Wednesday, May 13, 2015

Parks and Recreation Services Expenditures in Saint Paul and Minneapolis

The Department of Parks and Recreation plays a huge role in helping the City of Saint Paul attain its goal of becoming the most livable city in the country. The City’s Parks and Recreation system is a nationally award winning organization that oversees more than “170 parks and open spaces, the Como Park Zoo and Conservatory, 24 city-operated recreation centers, four golf courses, and more than 100 miles of trails. Despite the many entities for which the Parks and Recreation Department is responsible, the total spending budget for the Department decreased between 2014 and 2015; it fell 3% from $58.6 million to $56.9 million, which amounts to $193.29 per resident.
Saint Paul, like many municipalities, is experiencing an increased demand for its parks and recreation center services. Population growth has had significant impacts on its parks and recreation system. To accommodate this growth, additional facilities will be necessary. But whether this accommodation is feasible is another story. Like in countless other municipalities, funding for expansion in Saint Paul is limited. Because the City’s discretionary budgets have been decreased, the Parks and Recreation Department is not sufficiently funded. A consolidation plan, that would close low quality recreation facilities, and thus, reduce maintenance and operating costs, is projected to save the City $20 million over the next twenty years. Though this approach may save money, it poses serious questions of access and equity.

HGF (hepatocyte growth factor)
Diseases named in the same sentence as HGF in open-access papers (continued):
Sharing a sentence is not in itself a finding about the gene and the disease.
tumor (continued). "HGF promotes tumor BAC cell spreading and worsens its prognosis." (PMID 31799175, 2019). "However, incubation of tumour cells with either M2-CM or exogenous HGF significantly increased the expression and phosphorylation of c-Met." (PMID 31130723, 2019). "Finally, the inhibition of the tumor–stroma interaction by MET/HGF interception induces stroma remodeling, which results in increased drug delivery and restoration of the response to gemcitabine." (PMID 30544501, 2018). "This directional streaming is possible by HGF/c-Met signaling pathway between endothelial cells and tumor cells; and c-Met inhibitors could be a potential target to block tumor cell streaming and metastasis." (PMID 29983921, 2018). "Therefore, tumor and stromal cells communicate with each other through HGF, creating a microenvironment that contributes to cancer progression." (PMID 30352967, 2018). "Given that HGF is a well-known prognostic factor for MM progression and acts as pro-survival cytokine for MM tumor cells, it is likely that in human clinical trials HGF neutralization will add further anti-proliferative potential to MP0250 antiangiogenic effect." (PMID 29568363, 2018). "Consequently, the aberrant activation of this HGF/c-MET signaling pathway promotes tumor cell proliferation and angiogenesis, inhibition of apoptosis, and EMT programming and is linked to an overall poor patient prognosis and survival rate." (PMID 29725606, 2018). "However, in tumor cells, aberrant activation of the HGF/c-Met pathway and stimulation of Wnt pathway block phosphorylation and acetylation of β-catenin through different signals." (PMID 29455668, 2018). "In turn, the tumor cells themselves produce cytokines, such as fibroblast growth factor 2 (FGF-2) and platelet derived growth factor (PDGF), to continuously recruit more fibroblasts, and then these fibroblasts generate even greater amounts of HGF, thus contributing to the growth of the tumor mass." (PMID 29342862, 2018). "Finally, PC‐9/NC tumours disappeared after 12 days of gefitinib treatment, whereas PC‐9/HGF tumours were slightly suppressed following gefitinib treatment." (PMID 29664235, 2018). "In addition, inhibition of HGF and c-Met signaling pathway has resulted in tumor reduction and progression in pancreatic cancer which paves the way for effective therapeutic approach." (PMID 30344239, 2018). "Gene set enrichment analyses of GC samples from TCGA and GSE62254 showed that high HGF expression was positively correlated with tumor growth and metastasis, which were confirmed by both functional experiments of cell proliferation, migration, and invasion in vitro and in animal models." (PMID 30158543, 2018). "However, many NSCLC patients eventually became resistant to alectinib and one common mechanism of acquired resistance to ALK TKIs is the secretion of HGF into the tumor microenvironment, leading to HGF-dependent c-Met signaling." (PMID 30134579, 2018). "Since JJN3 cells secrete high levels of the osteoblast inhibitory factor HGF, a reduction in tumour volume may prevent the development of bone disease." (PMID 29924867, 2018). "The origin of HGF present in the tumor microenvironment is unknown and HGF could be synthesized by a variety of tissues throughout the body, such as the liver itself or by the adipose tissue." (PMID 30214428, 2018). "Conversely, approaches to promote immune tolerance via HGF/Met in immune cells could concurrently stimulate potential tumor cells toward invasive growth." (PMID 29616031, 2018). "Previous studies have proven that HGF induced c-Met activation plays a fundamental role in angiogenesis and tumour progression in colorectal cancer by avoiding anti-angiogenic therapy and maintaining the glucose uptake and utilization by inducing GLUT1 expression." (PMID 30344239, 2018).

The overall high demand for these services would make it more difficult to justify a decrease in their offering, but budget cuts are a reality that must be considered. There is an alternative option that can be pursued - increasing efficiency through the adoption of a cost of service model, as the City of Portland has done, is one way for Saint Paul to proceed. You can read more about this model here.          
Like Saint Paul, Minneapolis has a nationally recognized park system; however, there is no Parks and Recreation Department. In Minneapolis there is the Park and Recreation Board, an independent board, a separate legal entity – but one for which the City is financially accountable. 
Eight cents of every dollar residents pay toward property taxes will go to the Minneapolis Park and Recreation Board. The Board’s expense budget of $99.3 million, an increase of 2.7% above the 2014 budget figure, is significantly larger than Saint Paul’s budget of $56.9 million. Unlike Saint Paul, whose budget shrunk, the Minneapolis Park Board budget actually increased. The amount spent per resident in Minneapolis is also much higher than in Saint Paul: approximately $248.20 is spent per resident in Minneapolis. The City uses this great transparency platform to provide access to its budget data - I definitely recommend checking it out!
The Board has been able to reduce expenses by over $2 million by undertaking operational improvement initiatives. And with Resolution 369 in 2014, and the adoption of a 4.9% tax levy increase, the Board is now able to levy $50,560,000 from property taxes. The new tax levy may produce the required funding for the Board; however, that has yet to be determined, as this year will be the first time the additional money will be collected. What is clear is that Minneapolis doesn't face the same budget constraints that Saint Paul does.

No comments:

Post a Comment